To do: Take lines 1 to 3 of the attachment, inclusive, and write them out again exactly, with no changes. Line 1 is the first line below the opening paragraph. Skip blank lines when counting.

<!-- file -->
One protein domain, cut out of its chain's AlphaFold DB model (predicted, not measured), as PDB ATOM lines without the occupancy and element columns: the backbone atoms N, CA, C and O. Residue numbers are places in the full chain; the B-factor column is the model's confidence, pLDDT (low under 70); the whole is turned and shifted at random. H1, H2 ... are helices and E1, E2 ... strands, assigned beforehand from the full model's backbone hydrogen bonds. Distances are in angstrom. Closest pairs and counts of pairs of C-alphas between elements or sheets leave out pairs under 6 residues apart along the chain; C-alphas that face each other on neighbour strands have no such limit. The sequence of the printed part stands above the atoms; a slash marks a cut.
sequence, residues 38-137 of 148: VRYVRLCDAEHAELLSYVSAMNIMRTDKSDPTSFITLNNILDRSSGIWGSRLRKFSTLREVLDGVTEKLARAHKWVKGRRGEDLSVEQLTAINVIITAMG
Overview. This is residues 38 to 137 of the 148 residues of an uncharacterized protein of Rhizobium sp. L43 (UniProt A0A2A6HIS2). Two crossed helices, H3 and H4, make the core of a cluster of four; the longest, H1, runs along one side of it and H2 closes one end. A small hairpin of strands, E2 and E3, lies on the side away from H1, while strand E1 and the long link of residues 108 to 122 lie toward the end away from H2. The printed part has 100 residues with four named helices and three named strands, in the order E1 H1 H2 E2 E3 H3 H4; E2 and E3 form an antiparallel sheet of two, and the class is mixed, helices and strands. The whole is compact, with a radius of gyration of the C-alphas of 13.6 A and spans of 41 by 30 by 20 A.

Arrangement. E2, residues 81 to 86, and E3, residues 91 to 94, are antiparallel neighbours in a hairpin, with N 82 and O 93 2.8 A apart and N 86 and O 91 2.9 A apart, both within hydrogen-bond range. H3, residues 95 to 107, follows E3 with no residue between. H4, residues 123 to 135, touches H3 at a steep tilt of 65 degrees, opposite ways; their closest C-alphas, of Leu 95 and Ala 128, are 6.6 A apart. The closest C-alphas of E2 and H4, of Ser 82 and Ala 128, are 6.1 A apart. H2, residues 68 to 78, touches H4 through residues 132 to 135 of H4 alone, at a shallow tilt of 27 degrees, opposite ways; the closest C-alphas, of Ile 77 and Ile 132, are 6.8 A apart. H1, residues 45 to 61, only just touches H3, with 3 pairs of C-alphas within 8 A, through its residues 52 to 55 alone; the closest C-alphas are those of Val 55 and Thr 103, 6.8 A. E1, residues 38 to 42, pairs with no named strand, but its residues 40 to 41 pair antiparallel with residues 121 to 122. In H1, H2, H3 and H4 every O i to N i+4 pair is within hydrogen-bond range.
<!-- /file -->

sequence, residues 38-137 of 148: VRYVRLCDAEHAELLSYVSAMNIMRTDKSDPTSFITLNNILDRSSGIWGSRLRKFSTLREVLDGVTEKLARAHKWVKGRRGEDLSVEQLTAINVIITAMG
Overview. This is residues 38 to 137 of the 148 residues of an uncharacterized protein of Rhizobium sp. L43 (UniProt A0A2A6HIS2). Two crossed helices, H3 and H4, make the core of a cluster of four; the longest, H1, runs along one side of it and H2 closes one end. A small hairpin of strands, E2 and E3, lies on the side away from H1, while strand E1 and the long link of residues 108 to 122 lie toward the end away from H2. The printed part has 100 residues with four named helices and three named strands, in the order E1 H1 H2 E2 E3 H3 H4; E2 and E3 form an antiparallel sheet of two, and the class is mixed, helices and strands. The whole is compact, with a radius of gyration of the C-alphas of 13.6 A and spans of 41 by 30 by 20 A.

Arrangement. E2, residues 81 to 86, and E3, residues 91 to 94, are antiparallel neighbours in a hairpin, with N 82 and O 93 2.8 A apart and N 86 and O 91 2.9 A apart, both within hydrogen-bond range. H3, residues 95 to 107, follows E3 with no residue between. H4, residues 123 to 135, touches H3 at a steep tilt of 65 degrees, opposite ways; their closest C-alphas, of Leu 95 and Ala 128, are 6.6 A apart. The closest C-alphas of E2 and H4, of Ser 82 and Ala 128, are 6.1 A apart. H2, residues 68 to 78, touches H4 through residues 132 to 135 of H4 alone, at a shallow tilt of 27 degrees, opposite ways; the closest C-alphas, of Ile 77 and Ile 132, are 6.8 A apart. H1, residues 45 to 61, only just touches H3, with 3 pairs of C-alphas within 8 A, through its residues 52 to 55 alone; the closest C-alphas are those of Val 55 and Thr 103, 6.8 A. E1, residues 38 to 42, pairs with no named strand, but its residues 40 to 41 pair antiparallel with residues 121 to 122. In H1, H2, H3 and H4 every O i to N i+4 pair is within hydrogen-bond range.